Mission Statements: Vital or Vacuous?
Jan 24, 2019
A rock, blade of grass or plastic bracelet has little meaning unless it's tied to something bigger—usually when it's symbolic of a concept, way of being or a philosophy. The rock might be a remembrance from a walk on the beach with a loved one, the blade of grass may represent what your workgroup does for the environment and the bracelet might be symbolic of helping others stay cancer-free. When something becomes symbolic, it can capture your attention and ultimately be a motivator and even a rationale in your life and in the lives of others.
On an organizational level, mission statements are also about meaning. They aren't necessarily symbols per se, but they help answer the question "Why are we here?" Great mission statements are short and easy to commit to memory. They communicate in just a few words the organization's focus and why it exists. When an important decision needs to be made, the mission serves as a guide. It should get used consistently to depict the company's philosophy.
There are a number of spoofs and jokes about how to develop a mission statement. For example, there's the "Chinese menu"-type formula of picking one standard phrase from column A, one from column B and combining them to form official-sounding, yet vacuous and arbitrary, mission statements. You get the statement without any real meaning attached to it.
Those spoofs make a great point about empty verbiage conceived or communicated out of context, but I think people miss the mark when they assume the simplicity of a well-written mission statement means that it is not inspiring just because the words seem ordinary or over-used. The problem arises when your mission statement doesn't convey the intended meaning or when employees don't find the mission statement inspirational for some reason.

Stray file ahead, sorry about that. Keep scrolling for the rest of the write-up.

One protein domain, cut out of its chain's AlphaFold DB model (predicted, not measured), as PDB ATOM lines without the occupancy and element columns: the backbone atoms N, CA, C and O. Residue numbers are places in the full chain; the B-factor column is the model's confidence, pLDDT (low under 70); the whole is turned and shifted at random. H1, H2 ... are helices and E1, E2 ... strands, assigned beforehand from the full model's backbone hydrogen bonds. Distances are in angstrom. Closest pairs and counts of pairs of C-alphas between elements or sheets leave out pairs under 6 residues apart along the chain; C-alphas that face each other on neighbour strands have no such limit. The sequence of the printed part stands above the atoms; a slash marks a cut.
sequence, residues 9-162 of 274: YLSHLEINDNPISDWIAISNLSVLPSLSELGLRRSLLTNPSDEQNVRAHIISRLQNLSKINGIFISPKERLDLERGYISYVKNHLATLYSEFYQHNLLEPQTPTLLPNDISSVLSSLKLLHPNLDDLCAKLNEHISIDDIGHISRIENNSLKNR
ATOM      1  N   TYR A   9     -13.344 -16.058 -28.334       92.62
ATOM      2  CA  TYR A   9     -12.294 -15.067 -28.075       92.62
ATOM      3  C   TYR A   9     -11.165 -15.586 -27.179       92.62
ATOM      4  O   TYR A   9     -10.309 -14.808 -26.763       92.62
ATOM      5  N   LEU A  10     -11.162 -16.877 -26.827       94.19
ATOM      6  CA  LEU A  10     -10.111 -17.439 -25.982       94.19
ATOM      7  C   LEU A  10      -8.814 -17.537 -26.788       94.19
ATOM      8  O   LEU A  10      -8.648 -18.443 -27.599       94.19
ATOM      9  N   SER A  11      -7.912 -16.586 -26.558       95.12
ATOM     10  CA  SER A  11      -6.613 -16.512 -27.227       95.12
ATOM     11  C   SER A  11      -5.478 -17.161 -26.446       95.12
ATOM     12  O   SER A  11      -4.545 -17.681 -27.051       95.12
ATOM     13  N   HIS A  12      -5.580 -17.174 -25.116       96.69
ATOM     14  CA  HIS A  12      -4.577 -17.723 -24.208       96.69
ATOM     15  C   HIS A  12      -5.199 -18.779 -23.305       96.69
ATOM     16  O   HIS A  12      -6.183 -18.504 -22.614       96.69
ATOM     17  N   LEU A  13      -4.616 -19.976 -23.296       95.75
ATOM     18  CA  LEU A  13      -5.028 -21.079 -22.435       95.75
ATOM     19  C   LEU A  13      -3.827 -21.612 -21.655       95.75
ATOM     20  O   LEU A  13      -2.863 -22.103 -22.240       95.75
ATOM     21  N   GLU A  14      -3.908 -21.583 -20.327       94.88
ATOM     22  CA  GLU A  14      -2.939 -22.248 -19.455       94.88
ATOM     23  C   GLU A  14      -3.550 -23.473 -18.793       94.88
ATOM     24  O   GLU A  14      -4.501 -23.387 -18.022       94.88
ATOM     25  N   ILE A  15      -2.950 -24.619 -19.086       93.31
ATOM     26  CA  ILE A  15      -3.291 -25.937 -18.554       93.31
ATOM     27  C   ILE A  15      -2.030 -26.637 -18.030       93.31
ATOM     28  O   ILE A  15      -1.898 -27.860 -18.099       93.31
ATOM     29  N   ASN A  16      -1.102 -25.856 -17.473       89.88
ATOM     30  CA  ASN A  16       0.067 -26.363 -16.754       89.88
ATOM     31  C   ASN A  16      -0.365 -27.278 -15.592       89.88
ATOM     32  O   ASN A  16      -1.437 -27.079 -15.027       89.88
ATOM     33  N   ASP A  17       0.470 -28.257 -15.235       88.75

Let's take a classic mission statement like Disney's original one: "to bring happiness to millions." When Walt Disney used it and painted word pictures of what the mission could look like when achieved, employees were inspired.
Yet, such a phrase can have an empty or trite ring to it when it's placed out of context. The trick is to make sure there is plenty of context, just as a symbol needs a context. An inspiring mission statement involves telling good and true stories about how it has served as a beacon to others, ways that employees go the extra mile every day to stay true to the mission. I worked with a large company that brought employees together to tell stories about how they saw others doing things to embody the company's mission statement. The room was filled with roundtables with eight to ten people sitting at each. People at the tables shared their mission stories, and then each table selected one story to share with the larger group. The emotion in the room was high as people laughed, cried and took pride in being part of a company that displayed its commitment to a broader purpose in everyday life. They learned of internal heroes who went to extremes to align their actions with the mission.
So, if your mission statement no longer inspires, determine why it has somehow been deprived of its greater meaning and context. Don't throw out the baby with the bathwater. Find ways to breathe meaning into it, renew your commitment or change it. Otherwise, it won't be able to serve its real purpose of being an authentic touchstone that aligns, inspires and helps provide meaning to our work lives.